County may revisit Park decision
A decision to move 1,044 acres of receiving area from Topaz Ranch Estates to Carson Valley could be reconsidered at county commissioners Sept. 5 meeting.
County commissioners are scheduled to hear a final report from planning commissioners at that meeting where commissioners could discuss reconsideration of a development agreement with Park Holdings.
“We reviewed the process, and the master plan map amendments, to make sure the proposed changes were clear, concise and easy for the public to understand. We recognize we have opportunities to improve on what was done,” said Community Development Director Tom Dallaire. “If the Board decides to reconsider, we will be seeking further public input and will make that announcement following the Sept. 5 meeting.”
The planning commission report included comments from five of the seven planning commissioners, three of whom supported the change.
However, both Chairwoman JoEtta Brown and Vice Chairman DeVere Henderson were absent from the Aug. 13 meeting.
Henderson pointed out that both he and Brown voted against the transfer of development rights.
He said if he had been present, his comments would have been in opposition to the county’s action.
The planning commission’s original vote was to approve the master plan without the receiving area swap.
The board could either accept and file the planning commission’s final report or rescind the resolution and direct the master plan update to be reconsidered.
“The Master Plan is a document which we value and believe is of great importance to the future of Douglas County,” said Douglas County Manager Patrick Cates. “We heard our citizens and we have a responsibility to ensure the public’s confidence in staff and the process.”
The attorney who presented the master plan receiving area swap and development agreement with Park Holdings no longer works for Douglas County.
“On Aug. 21, Mark Jackson terminated my employ with the Douglas County District Attorney’s Office,” attorney Mary Anne Martin told The Record-Courier in a statement on Friday. “Although I am disappointed by that decision, elected officials in this county have created a vitriolic political climate where undignified and unprofessional behavior seemingly knows no bounds. One need only look to the physical confrontations our ‘leaders’ engage in with each other during public meetings to get a sense of what is at the tip of this iceberg. I swore an oath to support and defend the Constitution of the United States, which will always be the lens through which I consider every assignment. Pillaging private property rights and allowing mass hysteria to rule the day are the exact concerns our founding fathers had when they formed this country. Ranching is an important part of American heritage, so as the granddaughter of a cattle rancher, I am admittedly relieved that my time and talent will not be wasted tearing down what other people have spent their lives building up.”
Martin disclosed to county commissioners that as a Minden resident she would benefit from installation of culverts under Highway 88 that would take portions of Minden out of the flood plain.
A group of residents are seeking to overturn county commissioners’ Aug. 6 approval of the master plan change and development agreement with the Parks.
Foothill resident Jim Slade claimed the county failed to notify all the property owners within a quarter mile of the parcels subject to the change.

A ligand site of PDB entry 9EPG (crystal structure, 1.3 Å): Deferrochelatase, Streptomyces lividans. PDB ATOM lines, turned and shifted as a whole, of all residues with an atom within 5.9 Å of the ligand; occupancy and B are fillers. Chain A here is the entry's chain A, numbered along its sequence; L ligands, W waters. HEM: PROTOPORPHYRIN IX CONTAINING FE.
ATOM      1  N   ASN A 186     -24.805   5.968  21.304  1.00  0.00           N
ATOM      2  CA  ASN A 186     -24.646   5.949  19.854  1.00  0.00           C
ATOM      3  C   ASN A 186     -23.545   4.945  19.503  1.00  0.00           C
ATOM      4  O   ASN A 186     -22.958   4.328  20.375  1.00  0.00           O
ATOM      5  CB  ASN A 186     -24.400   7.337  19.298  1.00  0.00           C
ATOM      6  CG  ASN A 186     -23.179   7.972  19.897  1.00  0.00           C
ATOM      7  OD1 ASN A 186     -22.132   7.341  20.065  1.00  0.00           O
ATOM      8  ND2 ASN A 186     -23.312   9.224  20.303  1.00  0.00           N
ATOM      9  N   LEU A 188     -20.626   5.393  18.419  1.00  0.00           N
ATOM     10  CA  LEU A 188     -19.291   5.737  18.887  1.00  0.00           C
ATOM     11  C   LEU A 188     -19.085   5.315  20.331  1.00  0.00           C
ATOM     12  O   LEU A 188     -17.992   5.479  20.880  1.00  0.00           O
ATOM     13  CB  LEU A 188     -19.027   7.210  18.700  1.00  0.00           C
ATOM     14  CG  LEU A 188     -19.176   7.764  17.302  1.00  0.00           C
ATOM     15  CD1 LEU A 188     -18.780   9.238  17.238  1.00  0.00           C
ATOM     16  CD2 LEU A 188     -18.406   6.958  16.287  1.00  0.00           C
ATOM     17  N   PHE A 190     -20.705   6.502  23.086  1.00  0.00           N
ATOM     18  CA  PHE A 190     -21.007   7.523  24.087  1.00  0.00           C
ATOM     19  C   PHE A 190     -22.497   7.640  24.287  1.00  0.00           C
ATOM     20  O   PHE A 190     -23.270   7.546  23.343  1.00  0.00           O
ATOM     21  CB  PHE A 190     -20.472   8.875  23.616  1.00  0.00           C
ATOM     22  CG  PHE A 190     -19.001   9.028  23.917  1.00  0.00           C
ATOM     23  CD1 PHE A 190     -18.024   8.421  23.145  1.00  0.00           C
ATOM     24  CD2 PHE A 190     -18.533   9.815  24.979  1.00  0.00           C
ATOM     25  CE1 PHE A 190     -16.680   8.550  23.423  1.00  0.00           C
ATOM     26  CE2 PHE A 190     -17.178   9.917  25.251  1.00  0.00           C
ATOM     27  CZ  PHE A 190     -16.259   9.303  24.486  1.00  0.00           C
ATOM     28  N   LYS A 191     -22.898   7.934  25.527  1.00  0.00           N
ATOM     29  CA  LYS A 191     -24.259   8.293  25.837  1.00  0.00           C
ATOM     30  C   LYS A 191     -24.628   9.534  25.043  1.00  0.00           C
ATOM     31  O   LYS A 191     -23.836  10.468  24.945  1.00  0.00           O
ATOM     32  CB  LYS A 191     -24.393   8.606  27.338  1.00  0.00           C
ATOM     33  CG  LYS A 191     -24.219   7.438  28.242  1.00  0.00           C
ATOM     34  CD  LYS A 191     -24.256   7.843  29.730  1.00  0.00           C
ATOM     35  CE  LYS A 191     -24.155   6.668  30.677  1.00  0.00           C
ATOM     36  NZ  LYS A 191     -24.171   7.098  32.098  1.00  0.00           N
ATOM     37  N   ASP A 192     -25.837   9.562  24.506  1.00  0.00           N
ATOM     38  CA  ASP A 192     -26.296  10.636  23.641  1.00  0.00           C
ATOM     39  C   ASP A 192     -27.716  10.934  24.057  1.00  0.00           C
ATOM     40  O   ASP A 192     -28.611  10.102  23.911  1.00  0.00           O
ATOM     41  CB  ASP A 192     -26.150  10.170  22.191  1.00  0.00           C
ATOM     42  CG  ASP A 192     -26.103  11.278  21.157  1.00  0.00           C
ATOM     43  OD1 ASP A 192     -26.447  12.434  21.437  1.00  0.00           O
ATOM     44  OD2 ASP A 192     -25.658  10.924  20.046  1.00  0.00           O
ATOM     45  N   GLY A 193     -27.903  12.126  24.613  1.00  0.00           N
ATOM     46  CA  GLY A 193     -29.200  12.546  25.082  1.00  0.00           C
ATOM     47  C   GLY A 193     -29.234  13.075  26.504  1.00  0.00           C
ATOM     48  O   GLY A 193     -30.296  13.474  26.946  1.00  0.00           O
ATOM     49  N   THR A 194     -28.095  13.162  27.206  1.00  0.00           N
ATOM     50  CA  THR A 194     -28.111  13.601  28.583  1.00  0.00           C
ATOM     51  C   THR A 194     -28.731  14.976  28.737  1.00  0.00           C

He said that relocation of the receiving area should have been clearly labeled as a master plan amendment, including the parcel numbers involved.
The Record-Courier has contacted the county to find out who received notices and what they said.
Under county code, a change on more than 40 acres required a notice to every parcel owner within 1,320 feet.
By a 3-2 vote on Aug. 6, county commissioners approved moving 1,044 acres of receiving area from the Sleeping Elephant Ranch across from Topaz Ranch Estates to Park property north of Minden and Gardnerville.
In addition, they approved an agreement that traded right of way for Muller Lane Parkway, a conservation easement on Klauber Ranch and the easement between Highway 88 and a ditch for an agreement that would allow Park to build up to 2,500 units on the Carson Valley property.
On Wednesday, Cates and Dallaire talked about the approval with members of the Carson Valley Chamber of Commerce.
He pointed out that there was no development agreement associated with the Sleeping Elephant receiving area and that it could have been built out to up to 16 units an acre.
Cates said the master plan amendment and the agreement fulfills multiple items in the strategic plan and the plans for prosperity.
“Another benefit is that it requires conservation and flooding control,” he said. “In a lot of areas we’ve run out of receiving area, and we want receiving area available for the TDR program. This approval signals to would-be developers the place where growth would be most desirable.”
Douglas County conserves irrigated agricultural land by transferring development rights from that land to places where the county would prefer development. Those rights may be purchased by a developer, or in the case of the Parks, who own significant amounts of agricultural land, would be transferred off their own property.
Dallaire pointed out that with the previous receiving area in TRE, the Parks could have sought up to 16,000 units on that property.
With the agreement, the Parks are limited to 2,500 units, which could take many forms.